Health is a complicated concept, and understanding it requires an exploration of both personal and societal factors. Personal health is defined as the state of a person’s well-being, which includes physical, mental, and social well-being. It is influenced by both lifestyle and genetics. People with poorer health are more likely to have a family history of a disease, but this is not the only factor. Environmental factors such as quality of food, water and air, and the amount of social interaction can also have an impact on health.
For centuries, physicians have struggled to understand what makes a person healthy. A few decades ago, the World Health Organization (WHO) defined health as a “state of complete physical, mental and social well-being and not merely the absence of disease or infirmity.” This definition shifted the focus from the treatment of symptoms to the promotion of functioning.
There is no single definition of health, and this pluralism reflects the variety of contexts in which the concept makes sense. The home context of a concept refers to the environment in which it is elaborated, and it influences the way in which it is conceptualized (1). The plurality of definitions suggests that a concept makes more sense inside its home context than outside it (2).
During the early years of medicine, the Greek philosophers Democritus and Hippocrates both explored the notion of health, questioning why people prayed to god for good health when it was essentially under their own control. Hippocrates emphasized diet and exercise, and he was the first to describe how different conditions might occur during the winter (respiratory disorders) and summer (digestive problems).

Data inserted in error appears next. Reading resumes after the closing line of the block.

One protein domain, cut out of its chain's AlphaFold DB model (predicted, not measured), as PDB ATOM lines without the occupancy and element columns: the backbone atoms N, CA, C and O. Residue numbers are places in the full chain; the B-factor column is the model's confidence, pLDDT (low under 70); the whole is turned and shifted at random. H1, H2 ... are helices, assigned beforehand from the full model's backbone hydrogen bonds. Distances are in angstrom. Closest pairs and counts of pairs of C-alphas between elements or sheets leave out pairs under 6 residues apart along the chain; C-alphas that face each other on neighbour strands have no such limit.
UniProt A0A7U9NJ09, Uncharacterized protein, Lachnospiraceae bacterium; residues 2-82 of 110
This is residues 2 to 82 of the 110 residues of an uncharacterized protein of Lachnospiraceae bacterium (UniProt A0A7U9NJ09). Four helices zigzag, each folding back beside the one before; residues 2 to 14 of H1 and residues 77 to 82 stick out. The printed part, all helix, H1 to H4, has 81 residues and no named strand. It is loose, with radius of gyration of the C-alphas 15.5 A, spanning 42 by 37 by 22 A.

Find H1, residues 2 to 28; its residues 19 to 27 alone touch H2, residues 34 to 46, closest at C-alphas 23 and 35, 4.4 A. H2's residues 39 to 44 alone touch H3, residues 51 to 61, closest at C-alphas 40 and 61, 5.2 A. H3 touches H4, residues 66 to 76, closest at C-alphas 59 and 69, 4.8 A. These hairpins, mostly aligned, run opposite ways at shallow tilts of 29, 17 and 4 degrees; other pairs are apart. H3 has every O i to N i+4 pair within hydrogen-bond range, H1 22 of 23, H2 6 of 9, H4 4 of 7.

Modern science has expanded the knowledge of what affects health. We now know that the human genome plays an important role in a person’s health, and genetic differences between individuals can contribute to the development of diseases such as asthma, heart disease, and cancer. Scientists are now able to test for the presence of genes that might increase the risk of disease in an individual and identify the best preventive measures to take.
But even the most advanced medical technology cannot overcome some underlying problems that will affect the health of every individual. For example, the quality of sleep is critical for optimum health, but many adults are unable to get enough sleep to meet their needs. This can lead to depression, anxiety and an inability to concentrate or remember things.
It is up to each of us to decide how we want to be healthy. A good place to start is by examining our current habits, and identifying the areas where we can improve. Whether it is moving your body regularly, eating a balanced diet, drinking less alcohol and not smoking, prioritising restful sleep, or managing stress, every step you take towards better health is a victory. Keep up the good work!